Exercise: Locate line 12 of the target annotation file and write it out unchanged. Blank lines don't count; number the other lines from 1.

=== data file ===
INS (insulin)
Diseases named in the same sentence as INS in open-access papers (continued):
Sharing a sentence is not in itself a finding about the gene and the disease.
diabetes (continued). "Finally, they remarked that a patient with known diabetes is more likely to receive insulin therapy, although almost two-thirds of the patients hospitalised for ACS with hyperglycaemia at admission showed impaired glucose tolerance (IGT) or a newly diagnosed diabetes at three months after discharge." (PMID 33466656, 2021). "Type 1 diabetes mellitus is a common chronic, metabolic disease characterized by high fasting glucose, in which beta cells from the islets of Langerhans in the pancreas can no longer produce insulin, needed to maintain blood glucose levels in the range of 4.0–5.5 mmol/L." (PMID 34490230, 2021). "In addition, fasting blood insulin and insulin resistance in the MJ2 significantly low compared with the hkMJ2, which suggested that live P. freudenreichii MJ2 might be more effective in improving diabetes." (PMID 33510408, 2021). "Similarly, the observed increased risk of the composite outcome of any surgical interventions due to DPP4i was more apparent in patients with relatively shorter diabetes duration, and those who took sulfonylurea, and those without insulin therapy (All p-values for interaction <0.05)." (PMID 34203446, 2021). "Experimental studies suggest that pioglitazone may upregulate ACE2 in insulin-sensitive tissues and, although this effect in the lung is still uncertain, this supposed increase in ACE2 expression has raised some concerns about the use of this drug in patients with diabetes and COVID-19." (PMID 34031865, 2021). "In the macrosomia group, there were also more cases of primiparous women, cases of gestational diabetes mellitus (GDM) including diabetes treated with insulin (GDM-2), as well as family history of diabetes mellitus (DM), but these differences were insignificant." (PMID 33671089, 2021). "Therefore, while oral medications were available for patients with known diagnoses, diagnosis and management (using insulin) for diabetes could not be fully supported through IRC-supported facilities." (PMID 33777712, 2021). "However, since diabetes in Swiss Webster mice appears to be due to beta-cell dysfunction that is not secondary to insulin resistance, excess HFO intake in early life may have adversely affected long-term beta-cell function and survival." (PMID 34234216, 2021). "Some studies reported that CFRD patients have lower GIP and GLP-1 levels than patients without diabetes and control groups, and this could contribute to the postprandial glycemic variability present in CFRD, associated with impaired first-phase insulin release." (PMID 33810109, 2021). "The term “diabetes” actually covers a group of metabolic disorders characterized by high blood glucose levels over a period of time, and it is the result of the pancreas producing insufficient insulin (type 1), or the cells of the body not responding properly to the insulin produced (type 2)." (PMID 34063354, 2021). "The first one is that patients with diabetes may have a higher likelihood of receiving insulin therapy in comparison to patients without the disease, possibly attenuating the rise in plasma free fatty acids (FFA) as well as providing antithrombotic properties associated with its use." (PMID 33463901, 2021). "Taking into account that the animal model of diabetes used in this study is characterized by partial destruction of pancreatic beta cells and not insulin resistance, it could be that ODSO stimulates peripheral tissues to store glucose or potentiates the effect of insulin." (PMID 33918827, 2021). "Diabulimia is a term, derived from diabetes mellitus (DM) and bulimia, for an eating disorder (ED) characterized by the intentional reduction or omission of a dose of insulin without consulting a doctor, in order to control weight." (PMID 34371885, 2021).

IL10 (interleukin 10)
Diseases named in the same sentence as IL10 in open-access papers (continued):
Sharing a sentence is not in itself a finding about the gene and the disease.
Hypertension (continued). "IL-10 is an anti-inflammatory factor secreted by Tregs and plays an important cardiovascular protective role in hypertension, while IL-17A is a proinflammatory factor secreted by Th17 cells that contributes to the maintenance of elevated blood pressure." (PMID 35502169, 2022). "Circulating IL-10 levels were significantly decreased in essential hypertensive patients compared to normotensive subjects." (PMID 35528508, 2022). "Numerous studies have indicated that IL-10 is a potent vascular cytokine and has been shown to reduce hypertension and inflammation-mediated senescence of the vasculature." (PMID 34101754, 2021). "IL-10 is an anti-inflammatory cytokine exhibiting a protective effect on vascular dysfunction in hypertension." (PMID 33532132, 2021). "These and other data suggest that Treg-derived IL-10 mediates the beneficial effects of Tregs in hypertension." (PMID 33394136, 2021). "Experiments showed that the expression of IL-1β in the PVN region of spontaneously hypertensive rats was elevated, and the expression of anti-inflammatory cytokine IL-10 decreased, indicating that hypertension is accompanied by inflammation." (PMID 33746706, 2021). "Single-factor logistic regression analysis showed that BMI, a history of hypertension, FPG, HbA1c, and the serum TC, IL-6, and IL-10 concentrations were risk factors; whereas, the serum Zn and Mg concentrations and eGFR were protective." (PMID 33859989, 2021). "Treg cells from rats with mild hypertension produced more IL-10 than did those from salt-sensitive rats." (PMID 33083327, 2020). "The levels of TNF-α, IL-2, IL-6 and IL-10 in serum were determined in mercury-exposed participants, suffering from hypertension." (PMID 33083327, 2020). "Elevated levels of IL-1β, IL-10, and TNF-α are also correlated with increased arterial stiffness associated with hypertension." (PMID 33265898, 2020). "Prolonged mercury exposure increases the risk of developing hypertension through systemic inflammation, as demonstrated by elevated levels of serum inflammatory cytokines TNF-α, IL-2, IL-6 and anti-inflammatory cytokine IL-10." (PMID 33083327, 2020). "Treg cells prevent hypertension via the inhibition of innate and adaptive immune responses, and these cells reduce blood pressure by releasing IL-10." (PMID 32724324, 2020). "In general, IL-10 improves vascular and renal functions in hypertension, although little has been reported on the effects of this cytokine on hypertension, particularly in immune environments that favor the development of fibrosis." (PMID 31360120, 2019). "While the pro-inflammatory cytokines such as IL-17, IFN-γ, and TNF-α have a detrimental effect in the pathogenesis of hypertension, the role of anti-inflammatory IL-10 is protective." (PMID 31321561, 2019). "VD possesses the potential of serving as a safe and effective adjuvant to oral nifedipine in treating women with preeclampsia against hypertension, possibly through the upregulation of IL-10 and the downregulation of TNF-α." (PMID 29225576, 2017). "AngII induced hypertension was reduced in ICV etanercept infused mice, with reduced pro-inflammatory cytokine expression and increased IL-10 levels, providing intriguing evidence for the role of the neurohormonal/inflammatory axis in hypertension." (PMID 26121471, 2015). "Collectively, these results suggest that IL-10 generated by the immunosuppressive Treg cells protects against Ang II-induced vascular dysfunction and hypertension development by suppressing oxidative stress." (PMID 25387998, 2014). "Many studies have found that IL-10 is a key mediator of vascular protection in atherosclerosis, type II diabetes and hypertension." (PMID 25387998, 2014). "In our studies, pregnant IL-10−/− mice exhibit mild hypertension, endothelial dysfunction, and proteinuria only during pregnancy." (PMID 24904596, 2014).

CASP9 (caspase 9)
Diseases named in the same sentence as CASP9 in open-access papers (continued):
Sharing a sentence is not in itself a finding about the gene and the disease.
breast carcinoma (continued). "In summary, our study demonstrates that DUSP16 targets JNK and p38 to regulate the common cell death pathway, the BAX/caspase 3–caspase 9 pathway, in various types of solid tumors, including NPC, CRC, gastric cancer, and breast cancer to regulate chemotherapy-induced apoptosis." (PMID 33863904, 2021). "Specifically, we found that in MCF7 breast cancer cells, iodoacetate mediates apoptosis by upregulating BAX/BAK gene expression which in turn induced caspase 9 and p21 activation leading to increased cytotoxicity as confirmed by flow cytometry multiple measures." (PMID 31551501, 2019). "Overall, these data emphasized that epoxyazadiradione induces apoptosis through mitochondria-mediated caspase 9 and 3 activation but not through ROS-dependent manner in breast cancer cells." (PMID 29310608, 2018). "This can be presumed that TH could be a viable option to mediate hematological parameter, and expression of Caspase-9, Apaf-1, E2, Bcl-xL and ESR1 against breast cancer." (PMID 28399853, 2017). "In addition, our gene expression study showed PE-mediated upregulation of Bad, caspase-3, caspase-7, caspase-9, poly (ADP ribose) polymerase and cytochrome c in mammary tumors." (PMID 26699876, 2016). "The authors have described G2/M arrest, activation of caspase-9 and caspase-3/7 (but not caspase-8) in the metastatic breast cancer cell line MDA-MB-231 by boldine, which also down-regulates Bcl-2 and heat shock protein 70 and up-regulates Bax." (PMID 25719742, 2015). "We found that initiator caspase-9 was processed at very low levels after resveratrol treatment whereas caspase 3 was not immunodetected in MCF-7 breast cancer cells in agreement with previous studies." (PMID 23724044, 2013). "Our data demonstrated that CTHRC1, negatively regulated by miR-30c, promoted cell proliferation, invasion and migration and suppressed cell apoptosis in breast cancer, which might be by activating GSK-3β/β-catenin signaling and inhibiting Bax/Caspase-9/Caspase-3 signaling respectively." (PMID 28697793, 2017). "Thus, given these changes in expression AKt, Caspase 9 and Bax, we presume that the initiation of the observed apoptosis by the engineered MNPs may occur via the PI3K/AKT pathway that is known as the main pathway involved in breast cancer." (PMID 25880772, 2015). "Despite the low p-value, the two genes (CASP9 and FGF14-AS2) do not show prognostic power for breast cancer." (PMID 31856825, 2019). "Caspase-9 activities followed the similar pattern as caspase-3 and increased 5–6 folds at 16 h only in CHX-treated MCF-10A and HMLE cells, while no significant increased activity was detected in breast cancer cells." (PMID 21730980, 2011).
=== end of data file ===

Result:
breast carcinoma (continued). "In summary, our study demonstrates that DUSP16 targets JNK and p38 to regulate the common cell death pathway, the BAX/caspase 3–caspase 9 pathway, in various types of solid tumors, including NPC, CRC, gastric cancer, and breast cancer to regulate chemotherapy-induced apoptosis." (PMID 33863904, 2021). "Specifically, we found that in MCF7 breast cancer cells, iodoacetate mediates apoptosis by upregulating BAX/BAK gene expression which in turn induced caspase 9 and p21 activation leading to increased cytotoxicity as confirmed by flow cytometry multiple measures." (PMID 31551501, 2019). "Overall, these data emphasized that epoxyazadiradione induces apoptosis through mitochondria-mediated caspase 9 and 3 activation but not through ROS-dependent manner in breast cancer cells." (PMID 29310608, 2018). "This can be presumed that TH could be a viable option to mediate hematological parameter, and expression of Caspase-9, Apaf-1, E2, Bcl-xL and ESR1 against breast cancer." (PMID 28399853, 2017). "In addition, our gene expression study showed PE-mediated upregulation of Bad, caspase-3, caspase-7, caspase-9, poly (ADP ribose) polymerase and cytochrome c in mammary tumors." (PMID 26699876, 2016). "The authors have described G2/M arrest, activation of caspase-9 and caspase-3/7 (but not caspase-8) in the metastatic breast cancer cell line MDA-MB-231 by boldine, which also down-regulates Bcl-2 and heat shock protein 70 and up-regulates Bax." (PMID 25719742, 2015). "We found that initiator caspase-9 was processed at very low levels after resveratrol treatment whereas caspase 3 was not immunodetected in MCF-7 breast cancer cells in agreement with previous studies." (PMID 23724044, 2013). "Our data demonstrated that CTHRC1, negatively regulated by miR-30c, promoted cell proliferation, invasion and migration and suppressed cell apoptosis in breast cancer, which might be by activating GSK-3β/β-catenin signaling and inhibiting Bax/Caspase-9/Caspase-3 signaling respectively." (PMID 28697793, 2017). "Thus, given these changes in expression AKt, Caspase 9 and Bax, we presume that the initiation of the observed apoptosis by the engineered MNPs may occur via the PI3K/AKT pathway that is known as the main pathway involved in breast cancer." (PMID 25880772, 2015). "Despite the low p-value, the two genes (CASP9 and FGF14-AS2) do not show prognostic power for breast cancer." (PMID 31856825, 2019). "Caspase-9 activities followed the similar pattern as caspase-3 and increased 5–6 folds at 16 h only in CHX-treated MCF-10A and HMLE cells, while no significant increased activity was detected in breast cancer cells." (PMID 21730980, 2011).